Pharmacists and GPs welcome changes to vaccine rollout

Monday, 26 April, 2021

Pharmacists and GPs welcome changes to vaccine rollout

The Society of Hospital Pharmacists of Australia (SHPA) and Royal Australian College of General Practitioners (RACGP) have welcomed changes to the COVID-19 vaccine rollout.

As part of the updated strategy, the AstraZeneca vaccine will be offered to Australians aged 50 and over at state-run clinics and respiratory clinics from 3 May, and at GP clinics from 17 May, while Pfizer vaccines remain prioritised for Australians under 50 years of age in Phase 1a and 1b until supplies increase in the second half of the year.

The recalibration of Australia’s COVID-19 vaccine rollout strategy will see hospital pharmacists in crucial roles expanding state government vaccine hubs in strategic and high-impact locations. SHPA Chief Executive Kristin Michaels said the changes will see the full, complementary strengths of Australia’s acute and primary healthcare sectors utilised symbiotically to increase vaccination rates.

“The COVID-19 vaccine rollout is incredibly complex in scale and scope, and we welcome the flexibility of government and health professionals in making these important changes in response to new safety data,” Michaels said.

“We reiterate our support for the government’s view that GP clinics remain the most vital COVID-19 vaccine access point for the wider Australian community, and support this week’s proposal by the Pharmacy Guild of Australia to bring forward the ability for community pharmacies in non-metropolitan areas with limited or no GP access to become vaccine hubs for these communities.

“By expanding access across the board — from large metropolitan hubs to GP clinics — the recalibrated strategy will harness the responsiveness of pharmacists to the needs of the populations they serve, wherever they may live.”

Michaels added that hospital pharmacists continue to be instrumental in the establishment and operation of state-run vaccination clinics across the country, ensuring vaccine doses are appropriately handled and prepared according to strict protocols.

“We will continue to support our members as they work with their hospital colleagues to upscale this crucial arm of Australia’s vaccine strategy, with some state-run clinics having the capacity to administer thousands of doses each day. Equally important is the extensive reach of GP clinics and community pharmacies, and it is inspiring to see all pharmacists stepping up to the challenge with a singular focus on safe, robust herd immunity.”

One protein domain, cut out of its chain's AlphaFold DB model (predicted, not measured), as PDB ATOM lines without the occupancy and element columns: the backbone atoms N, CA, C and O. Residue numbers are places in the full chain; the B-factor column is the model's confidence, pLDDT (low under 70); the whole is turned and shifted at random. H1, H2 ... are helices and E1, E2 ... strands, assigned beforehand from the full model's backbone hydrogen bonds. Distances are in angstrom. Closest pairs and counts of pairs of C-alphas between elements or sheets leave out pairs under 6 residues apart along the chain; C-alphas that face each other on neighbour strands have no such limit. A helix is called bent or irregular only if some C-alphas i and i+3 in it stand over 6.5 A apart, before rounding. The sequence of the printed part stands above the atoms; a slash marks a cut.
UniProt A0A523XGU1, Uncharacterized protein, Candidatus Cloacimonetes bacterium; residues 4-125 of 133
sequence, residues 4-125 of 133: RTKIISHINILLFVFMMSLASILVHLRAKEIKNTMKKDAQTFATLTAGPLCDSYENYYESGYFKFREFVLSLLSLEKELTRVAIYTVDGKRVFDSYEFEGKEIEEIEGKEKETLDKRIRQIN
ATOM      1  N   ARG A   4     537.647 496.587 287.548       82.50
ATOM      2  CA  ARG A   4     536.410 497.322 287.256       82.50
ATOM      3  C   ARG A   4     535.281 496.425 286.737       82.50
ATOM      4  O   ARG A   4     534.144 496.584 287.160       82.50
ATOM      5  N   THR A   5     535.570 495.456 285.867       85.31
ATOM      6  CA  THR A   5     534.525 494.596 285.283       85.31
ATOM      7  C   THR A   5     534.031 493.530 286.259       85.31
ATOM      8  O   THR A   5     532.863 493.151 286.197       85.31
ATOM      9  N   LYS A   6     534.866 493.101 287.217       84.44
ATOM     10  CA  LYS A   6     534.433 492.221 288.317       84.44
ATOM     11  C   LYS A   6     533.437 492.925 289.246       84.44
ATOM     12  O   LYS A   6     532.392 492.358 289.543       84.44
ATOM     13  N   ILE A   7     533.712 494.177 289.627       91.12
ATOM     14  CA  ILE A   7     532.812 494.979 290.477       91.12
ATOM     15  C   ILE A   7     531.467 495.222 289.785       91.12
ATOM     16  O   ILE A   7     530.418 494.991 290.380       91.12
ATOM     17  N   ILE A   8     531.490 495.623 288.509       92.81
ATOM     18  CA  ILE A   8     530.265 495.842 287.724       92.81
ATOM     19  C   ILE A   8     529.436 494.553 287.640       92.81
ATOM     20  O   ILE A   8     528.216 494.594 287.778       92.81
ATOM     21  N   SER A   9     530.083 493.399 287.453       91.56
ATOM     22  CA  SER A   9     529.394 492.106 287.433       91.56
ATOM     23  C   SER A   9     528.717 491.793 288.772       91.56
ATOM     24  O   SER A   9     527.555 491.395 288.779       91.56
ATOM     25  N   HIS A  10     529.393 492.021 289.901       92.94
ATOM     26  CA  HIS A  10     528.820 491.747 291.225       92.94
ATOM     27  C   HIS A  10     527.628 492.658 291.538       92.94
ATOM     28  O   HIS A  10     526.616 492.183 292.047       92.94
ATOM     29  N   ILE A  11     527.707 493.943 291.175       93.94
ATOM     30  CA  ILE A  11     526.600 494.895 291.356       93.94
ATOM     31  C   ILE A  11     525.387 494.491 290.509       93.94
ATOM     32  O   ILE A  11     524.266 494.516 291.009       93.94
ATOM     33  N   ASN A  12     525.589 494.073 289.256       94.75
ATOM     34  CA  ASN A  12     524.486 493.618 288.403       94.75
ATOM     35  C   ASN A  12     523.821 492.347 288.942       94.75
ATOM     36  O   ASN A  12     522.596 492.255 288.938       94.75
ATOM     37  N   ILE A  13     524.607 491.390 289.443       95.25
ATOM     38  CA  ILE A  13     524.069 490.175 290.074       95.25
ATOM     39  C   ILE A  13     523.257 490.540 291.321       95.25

RACGP President Dr Karen Price encouraged people in the over-50 age bracket to roll up their sleeves and get vaccinated.

“If you are aged 50 or over, please get vaccinated at the first opportunity,” she said. “Unfortunately, confusion over the changes to the AstraZeneca vaccine rollout has led to some patients cancelling their vaccine appointment or deciding that they will not be vaccinated once eligible.

“We must reverse this trend, because we will not be able to protect our community unless people put their hand up to be vaccinated. Once more, I urge people to spread the word to friends, family and colleagues that they should get vaccinated as soon as they are eligible.”

The RACGP President stressed that the AstraZeneca vaccine will save lives.

“I appreciate that changes to the nation’s vaccine rollout can lead to confusion, but please keep in mind this is still a very safe vaccine and the risk of adverse effects is extremely small,” she said.

“If you are uncertain about whether to be vaccinated or not, talk to your usual GP and do not rely on information spread by anti-vaxxers on social media.

“Younger people may be growing impatient and asking when they will be vaccinated. I completely understand why you might be frustrated but rest assured your turn will come; nobody will miss out.”

Dr Price said general practice would remain front and centre in the vaccine rollout.

“GPs are perfectly positioned to deliver a safe and effective mass vaccination program, so long as we have adequate vaccine supplies and support,” she said. “It was excellent to hear Professor Brendan Murphy announce that as part of the recalibration there would be increased supply of AstraZeneca doses to general practice.

“The RACGP is not opposed to mass vaccination hubs; we believe that they will play a vital role. However, GPs are the ones with the right skill set and expertise to talk to patients who are wavering on whether to be vaccinated — it is what we do.”

Image credit: © CHETRONI

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